Are Candidates Buying What You’re Selling?October 4th, 2011 | Hiring Resources | No Comments »
Thanks to a shrinking candidate pool and a steady increase in jobs, particularly in IT, it’s definitely a jobseeker’s market out there. You might spend a month trying to find that perfect candidate, while that same candidate spends the same amount of time finding three perfect job opportunities. So which one will they take?
Now, more than ever, is the time to sell your company and the opportunity you’re offering. It’s easy to interview a candidate, asking all the right questions, to see if you’d want them. But it’s easy to forget to tell that candidate why they’d want you, and why they should choose you from a line up of other offers.
So what do you have to sell?
The trick to selling the opportunity to a candidate is in knowing what that candidate wants. The challenge here, of course, is that every candidate is different. It’s pretty pointless to try to attract a candidate with a loud, energetic work environment if he is an introverted, heads-down programmer.
While you can’t figure out everyone, you can break everyone into basic groups.
Selling to Contractors
The trend of freelancing is stronger than ever, and these temporary workers won’t just take any old job. If you have short-term projects that need the best contractors, you will have to sell the opportunity just as much as you would for a permanent position.
Your typical contractor wants a project that will expand their experience and make an impact on their career. Oftentimes, they’ll be sold if you can boast top-notch technology or the chance to learn new things. If the contract is longer than just a few short weeks or couple of months, then a great company culture and team environment could be valuable bargaining points.
Selling to Permanent Employees
A long-term employee will typically be attracted to a stable work environment and long-term benefits. Relationships are more important to a candidate who’s going to be around longer than a few months, so emphasize the culture of your workplace, and maybe introduce them to people they’ll work with. At some point in the interview phase, it will be important to mention long-term benefits such as insurance, retirement plans, and vacation.
Selling to Extraverts
When you’ve got an outgoing personality on your hands, this is the candidate who will be attracted by your enthusiastic team members, energetic environment, office parties, and open floor plan. If your office is more low-key, however, just try to hit it off and relate to this candidate. Make conversation, getting to know him on a personal level as well as a professional one.
Selling to Introverts
Just because a candidate is introverted doesn’t mean he doesn’t appreciate a dynamic work culture and team. Stress the benefits of your work environment as well as any opportunities to work independently and get their hands dirty in exciting projects.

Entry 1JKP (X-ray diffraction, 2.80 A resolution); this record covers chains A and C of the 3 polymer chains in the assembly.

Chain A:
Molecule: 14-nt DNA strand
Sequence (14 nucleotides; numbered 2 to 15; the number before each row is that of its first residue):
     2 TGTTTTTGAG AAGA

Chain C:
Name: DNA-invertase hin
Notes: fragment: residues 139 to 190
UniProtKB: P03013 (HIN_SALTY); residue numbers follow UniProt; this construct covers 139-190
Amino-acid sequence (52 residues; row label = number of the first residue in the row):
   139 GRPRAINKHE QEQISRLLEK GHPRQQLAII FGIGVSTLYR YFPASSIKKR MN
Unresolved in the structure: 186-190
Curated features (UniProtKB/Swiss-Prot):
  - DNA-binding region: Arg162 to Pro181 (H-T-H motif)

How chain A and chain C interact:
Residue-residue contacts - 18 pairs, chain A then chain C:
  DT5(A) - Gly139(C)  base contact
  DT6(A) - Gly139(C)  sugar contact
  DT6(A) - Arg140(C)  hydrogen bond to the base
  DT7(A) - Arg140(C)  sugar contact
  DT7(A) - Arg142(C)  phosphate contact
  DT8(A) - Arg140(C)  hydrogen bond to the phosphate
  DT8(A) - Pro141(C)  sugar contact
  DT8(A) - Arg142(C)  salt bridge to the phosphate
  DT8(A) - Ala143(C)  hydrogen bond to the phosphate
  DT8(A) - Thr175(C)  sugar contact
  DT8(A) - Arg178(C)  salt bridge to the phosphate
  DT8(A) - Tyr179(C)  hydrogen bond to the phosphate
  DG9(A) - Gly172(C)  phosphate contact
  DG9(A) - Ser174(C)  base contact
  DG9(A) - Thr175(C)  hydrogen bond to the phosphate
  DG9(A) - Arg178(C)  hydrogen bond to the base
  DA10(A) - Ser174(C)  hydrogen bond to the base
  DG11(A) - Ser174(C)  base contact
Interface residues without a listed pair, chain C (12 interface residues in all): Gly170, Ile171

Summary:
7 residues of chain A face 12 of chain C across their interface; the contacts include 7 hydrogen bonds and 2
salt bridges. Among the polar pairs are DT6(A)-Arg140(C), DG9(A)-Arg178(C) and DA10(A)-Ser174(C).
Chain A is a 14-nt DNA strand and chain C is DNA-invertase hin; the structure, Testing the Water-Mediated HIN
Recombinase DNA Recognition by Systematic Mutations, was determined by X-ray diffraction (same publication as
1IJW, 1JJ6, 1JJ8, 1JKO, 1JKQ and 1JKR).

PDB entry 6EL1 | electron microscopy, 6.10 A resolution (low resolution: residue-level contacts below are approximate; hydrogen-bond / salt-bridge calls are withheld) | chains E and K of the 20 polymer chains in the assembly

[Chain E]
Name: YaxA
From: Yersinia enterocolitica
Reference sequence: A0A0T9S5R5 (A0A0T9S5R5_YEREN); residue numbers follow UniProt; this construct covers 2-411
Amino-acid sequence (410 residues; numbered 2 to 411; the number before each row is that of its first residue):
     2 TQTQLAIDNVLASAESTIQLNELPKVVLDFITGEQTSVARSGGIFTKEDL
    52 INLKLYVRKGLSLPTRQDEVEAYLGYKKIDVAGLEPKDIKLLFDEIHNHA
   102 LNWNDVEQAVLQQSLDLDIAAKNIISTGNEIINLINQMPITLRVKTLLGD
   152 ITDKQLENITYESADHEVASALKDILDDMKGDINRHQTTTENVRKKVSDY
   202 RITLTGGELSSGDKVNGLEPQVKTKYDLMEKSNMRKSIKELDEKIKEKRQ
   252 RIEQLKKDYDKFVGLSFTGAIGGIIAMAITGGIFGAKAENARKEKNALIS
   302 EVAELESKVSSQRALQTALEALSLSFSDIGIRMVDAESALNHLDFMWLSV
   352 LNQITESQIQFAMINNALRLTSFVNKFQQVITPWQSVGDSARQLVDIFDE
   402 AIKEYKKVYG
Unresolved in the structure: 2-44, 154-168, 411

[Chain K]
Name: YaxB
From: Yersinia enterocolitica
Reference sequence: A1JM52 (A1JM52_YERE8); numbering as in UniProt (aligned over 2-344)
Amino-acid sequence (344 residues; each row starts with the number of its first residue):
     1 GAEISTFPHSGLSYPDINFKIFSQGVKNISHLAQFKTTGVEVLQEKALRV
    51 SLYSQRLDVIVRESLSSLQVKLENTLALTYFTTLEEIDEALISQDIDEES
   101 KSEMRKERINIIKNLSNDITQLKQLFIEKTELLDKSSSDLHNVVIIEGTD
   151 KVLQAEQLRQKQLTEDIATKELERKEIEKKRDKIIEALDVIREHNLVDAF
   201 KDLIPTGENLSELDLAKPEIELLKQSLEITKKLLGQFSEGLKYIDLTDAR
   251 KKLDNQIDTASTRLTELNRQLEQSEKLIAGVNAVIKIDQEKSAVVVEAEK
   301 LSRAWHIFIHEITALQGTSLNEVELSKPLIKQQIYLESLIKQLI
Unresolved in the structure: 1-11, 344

Selling to Leaders
If your open position is in a lead or management role, there’s a variety of directions you could take. How many people will this person manage, and what’s your team environment like? Who will this person report to and how closely will they be managed? Will this person take ownership of exciting projects? Is there an opportunity to make a real impact on people or the company? Whatever your answers, appeal to the characteristics that make a person a good leader.
Selling to Juniors
If your position is a junior one or you have great candidates who have only a few years of experience, it’s a great idea to highlight the opportunity to create a career path and develop professionally. If there’s a chance to learn new things and get their hands into a variety of projects, don’t hesitate to go into more detail.
Who doesn’t love free food here or random discounts there. Add up all the perks and benefits you can offer, even if it’s as simple as free coffee. You may have the best opportunity in the world to offer a top candidate, but if you’re going head-to-head with another company to hire him, it might just be your flexible hours, stocked kitchen, or gym discount that will sway him to accepting your position over the other guys.
Closing the Deal
Candidates know that an interview is basically a chance to sell themselves to you as the best person for the job. But in a candidate’s market where even big name companies are fighting over employees, it’s essential to sell your company and the position to your candidates.
The most important thing you can do is create a good relationship with a candidate from the moment you contact them. Each candidate is different, so use the interview to get insight into what attracts each one. From there, sell, sell, sell!